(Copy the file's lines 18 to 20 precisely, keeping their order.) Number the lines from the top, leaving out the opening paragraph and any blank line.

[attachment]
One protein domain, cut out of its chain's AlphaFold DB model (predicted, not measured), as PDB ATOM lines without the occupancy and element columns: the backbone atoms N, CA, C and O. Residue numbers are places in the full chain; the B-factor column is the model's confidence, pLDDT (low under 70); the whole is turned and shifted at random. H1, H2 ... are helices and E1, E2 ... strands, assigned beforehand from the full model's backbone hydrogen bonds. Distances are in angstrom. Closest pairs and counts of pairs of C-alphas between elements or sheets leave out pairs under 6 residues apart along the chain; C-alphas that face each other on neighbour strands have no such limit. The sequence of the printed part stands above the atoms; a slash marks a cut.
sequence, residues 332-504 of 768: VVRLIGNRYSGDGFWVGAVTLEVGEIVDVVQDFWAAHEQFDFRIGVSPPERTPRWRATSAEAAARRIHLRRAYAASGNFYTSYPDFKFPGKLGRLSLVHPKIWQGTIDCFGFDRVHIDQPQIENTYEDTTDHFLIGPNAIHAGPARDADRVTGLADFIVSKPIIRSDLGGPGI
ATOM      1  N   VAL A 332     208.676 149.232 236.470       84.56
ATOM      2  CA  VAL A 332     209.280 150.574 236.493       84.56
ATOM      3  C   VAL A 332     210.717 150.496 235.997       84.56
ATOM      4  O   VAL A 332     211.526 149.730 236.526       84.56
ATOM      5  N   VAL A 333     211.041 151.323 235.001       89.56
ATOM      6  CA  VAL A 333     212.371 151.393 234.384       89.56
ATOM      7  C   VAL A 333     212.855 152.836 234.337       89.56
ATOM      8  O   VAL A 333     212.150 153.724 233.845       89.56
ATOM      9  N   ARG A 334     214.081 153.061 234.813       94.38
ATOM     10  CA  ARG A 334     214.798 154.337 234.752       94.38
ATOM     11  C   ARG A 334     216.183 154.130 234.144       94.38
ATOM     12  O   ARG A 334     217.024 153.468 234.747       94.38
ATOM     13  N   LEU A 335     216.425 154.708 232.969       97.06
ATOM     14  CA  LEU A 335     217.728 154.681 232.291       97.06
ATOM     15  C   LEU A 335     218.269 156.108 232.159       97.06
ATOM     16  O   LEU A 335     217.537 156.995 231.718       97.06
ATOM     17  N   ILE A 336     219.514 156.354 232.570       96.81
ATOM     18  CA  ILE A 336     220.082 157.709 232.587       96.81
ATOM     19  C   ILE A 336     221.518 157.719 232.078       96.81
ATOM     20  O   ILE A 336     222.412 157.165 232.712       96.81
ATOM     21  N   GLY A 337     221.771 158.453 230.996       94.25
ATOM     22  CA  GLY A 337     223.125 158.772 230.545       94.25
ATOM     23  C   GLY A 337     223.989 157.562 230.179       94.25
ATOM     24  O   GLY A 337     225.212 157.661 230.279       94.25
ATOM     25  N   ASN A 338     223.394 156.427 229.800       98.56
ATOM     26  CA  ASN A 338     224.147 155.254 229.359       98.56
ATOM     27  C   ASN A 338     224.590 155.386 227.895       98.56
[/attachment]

ATOM     17  N   ILE A 336     219.514 156.354 232.570       96.81
ATOM     18  CA  ILE A 336     220.082 157.709 232.587       96.81
ATOM     19  C   ILE A 336     221.518 157.719 232.078       96.81